Les nuits d'été (H. 81):
I. Villanelle 00:00
II. Le spectre de la rose 02:09
III. Sur les lagunes 08:41
IV. Absence 14:43
V. Au cimitière 20:21
VI. L'île inconnue 25:51
Berlioz, Hector (1803-69) -composer
Kiri Te Kanawa -soprano
Daniel Barenboim -conductor
Orchestre de Paris
Playlist "The art of French song: Faure, Debussy, Ravel, Poulenc, Satie...": http://www.youtube.com/playlist?list=PLdM8VSWYvcWGecjk_VR0LNMYlVs05efWQ
This is a cycle of six settings of poems written by Théophile Gautier. Though their subjects have little direct connection, each possesses the sultry, scented charm implied by Berlioz's title. The songs were composed in 1832 and published in 1841. Except for "Absence," which was orchestrated in 1843, the orchestral versions of the remaining songs were completed in 1856.
Aside from their immediate appeal, they suggest that, before the rise of a new school of composers such as Fauré, Duparc, Debussy, and Ravel, Berlioz was reacting to a demand for songs of a distinctively French character, compared with the then-widely popular German lied. However, the American musicologist Alfred Einstein's assertion that Berlioz "sowed the seeds for the entire musical lyricism of the nineteenth century in the French language" is surely an exaggeration: he was too much an admirer of German music to do such a thing. Indeed, the first song "Villanelle" is almost strophic, only the third stanza showing any real harmonic or melodic changes in the vocal line, a device which makes it reminiscent of Schubert.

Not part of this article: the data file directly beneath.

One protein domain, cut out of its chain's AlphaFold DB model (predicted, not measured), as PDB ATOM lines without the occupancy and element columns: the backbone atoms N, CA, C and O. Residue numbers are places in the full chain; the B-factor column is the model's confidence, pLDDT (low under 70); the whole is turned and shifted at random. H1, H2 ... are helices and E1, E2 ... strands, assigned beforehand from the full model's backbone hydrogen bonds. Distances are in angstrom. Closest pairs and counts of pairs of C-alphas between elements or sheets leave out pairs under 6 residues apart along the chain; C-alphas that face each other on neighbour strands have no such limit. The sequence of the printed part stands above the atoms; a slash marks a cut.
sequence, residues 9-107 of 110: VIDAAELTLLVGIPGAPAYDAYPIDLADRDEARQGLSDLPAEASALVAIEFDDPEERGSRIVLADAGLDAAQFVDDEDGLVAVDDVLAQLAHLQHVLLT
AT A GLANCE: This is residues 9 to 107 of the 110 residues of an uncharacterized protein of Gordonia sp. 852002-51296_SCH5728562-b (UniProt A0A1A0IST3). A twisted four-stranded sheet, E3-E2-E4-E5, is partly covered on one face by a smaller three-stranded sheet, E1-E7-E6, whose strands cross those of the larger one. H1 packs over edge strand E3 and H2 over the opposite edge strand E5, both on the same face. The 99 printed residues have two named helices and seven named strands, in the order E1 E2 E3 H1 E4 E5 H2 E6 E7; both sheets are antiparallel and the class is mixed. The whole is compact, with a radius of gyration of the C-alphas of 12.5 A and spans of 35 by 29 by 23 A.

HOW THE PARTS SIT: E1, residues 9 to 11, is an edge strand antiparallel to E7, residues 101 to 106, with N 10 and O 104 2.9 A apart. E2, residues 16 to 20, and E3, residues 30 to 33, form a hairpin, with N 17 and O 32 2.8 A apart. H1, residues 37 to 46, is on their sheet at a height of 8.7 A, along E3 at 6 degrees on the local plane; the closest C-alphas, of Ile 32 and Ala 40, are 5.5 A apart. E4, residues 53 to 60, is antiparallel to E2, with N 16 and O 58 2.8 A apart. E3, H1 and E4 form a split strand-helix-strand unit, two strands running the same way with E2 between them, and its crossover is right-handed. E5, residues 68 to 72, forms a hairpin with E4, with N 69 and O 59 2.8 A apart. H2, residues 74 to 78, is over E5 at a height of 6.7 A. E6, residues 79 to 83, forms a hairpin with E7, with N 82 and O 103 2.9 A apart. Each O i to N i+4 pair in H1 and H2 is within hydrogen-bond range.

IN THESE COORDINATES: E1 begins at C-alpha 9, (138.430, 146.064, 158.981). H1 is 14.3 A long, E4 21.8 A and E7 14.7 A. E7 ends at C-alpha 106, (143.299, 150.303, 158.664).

Singers tend to pick and choose among the songs performed but, since all easily stand on their own merits, this does not matter a great deal. "Absence," a call for the return of the beloved, would, for example, make an impressive opening to the cycle. "Le spectre de la rose" (I am the ghost of the rose you wore at the ball) is operatic in character and avoids the obvious waltz rhythms used in the ballet music that was also inspired by this poem. "Sur la lagunes," a lament for a dead lover, was also set by Fauré under the title Chanson de pêcheur. Berlioz makes it into a barcarolle, with a flowing accompaniment and echoes of Spain and Italy. "Au cimetiere" (the churchyard where the beloved lies) is a lament, with the added dimension of modern-sounding semitone changes and enharmonic modulations - evidence of Berlioz's constant search for ways to distance himself from conventional tonality. The final song, "L'ile inconnue," a light serenade, (where will you go, fair one in my magic boat) is - apart from one rather awkward cadence just before the lady replies - similarly progressive in its tonality. The tenderly expressive qualities of these settings makes one wish that Berlioz had continued his dedication to French poetry.
Buy the CD here: http://www.deccaclassics.com/en/cat/4109662